Mar 21, 2024 - Health

Doctors less likely to respond to Black patients' emails, study suggests

Illustration of a large computer casting a shadow over a smaller computer.

Illustration: Aïda Amer/Axios

Black patients at large health systems may be less likely than white patients to get responses from doctors to emailed questions, a new JAMA Network Open study suggests.

Why it matters: Online patient portals, which allow patients easier access to their providers and grew in popularity during the pandemic, could be another example of how technology is furthering health care disparities.

What they found: Researchers examined responses to patient portal messages sent in 2021 from 39,000 primary care patients at Boston Medical Center, a large safety-net provider.

  • When looking at all provider types involved in patient care, such as registered nurses and physicians in training, there were similar response rates regardless of a patient's race.
  • However, there were differences in response rates from attending physicians, who oversee patient care.
  • That suggests health care providers may view messages from Black patients as a lower priority when triaging patient questions, the researchers wrote.

Zoom in: Just 21.1% of patients in the study sample were white, but they received 46.3% of responses from attending physicians.

  • Black patients were 3.95 percentage points less likely than white patients to receive a response from an attending physician, while they were about 3 points more likely to get a response from a registered nurse.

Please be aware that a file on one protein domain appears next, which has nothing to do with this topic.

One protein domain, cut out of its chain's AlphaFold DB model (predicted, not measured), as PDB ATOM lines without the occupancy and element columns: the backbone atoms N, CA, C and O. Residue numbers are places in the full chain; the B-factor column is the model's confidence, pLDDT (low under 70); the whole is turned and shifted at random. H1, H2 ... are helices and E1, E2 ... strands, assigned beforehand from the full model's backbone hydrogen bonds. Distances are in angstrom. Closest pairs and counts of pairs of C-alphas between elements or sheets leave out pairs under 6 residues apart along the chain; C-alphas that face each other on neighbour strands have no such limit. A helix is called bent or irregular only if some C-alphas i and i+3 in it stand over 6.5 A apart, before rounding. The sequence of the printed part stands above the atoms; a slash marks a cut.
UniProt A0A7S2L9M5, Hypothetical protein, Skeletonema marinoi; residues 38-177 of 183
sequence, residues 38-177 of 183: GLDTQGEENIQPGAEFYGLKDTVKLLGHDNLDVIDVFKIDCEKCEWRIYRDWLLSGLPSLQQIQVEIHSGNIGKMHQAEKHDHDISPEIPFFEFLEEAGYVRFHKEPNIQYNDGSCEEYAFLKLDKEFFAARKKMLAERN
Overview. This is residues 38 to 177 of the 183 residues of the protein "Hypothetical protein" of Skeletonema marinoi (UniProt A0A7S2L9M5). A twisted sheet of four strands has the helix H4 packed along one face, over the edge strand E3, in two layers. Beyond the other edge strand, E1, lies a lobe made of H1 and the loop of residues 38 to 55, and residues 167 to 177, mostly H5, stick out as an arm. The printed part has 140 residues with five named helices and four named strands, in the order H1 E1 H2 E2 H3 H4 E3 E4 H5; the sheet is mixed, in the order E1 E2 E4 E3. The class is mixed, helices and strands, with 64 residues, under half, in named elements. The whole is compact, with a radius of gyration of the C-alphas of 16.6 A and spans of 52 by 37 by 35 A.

• Hispanic and Asian patients were also less likely to receive a response from an attending physician (2.32 points and 2.11 points, respectively).

Between the lines: At the health system, patients' emailed questions are typically seen first by a triaging nurse, according to the study.

  • Researchers said the response rates may be due to those nurses forwarding fewer messages from minority patients along to doctors.
  • That could stem from differences in the types and content of messages or implicit bias, the researchers noted.
  • Boston Medical Center didn't respond to Axios' request for comment.

Reality check: The study examines patient messaging within just one academic health center, so the findings may not apply more broadly.

  • Future research should examine whether there's a difference in the value of responses from attending physicians and nurses, researchers said.
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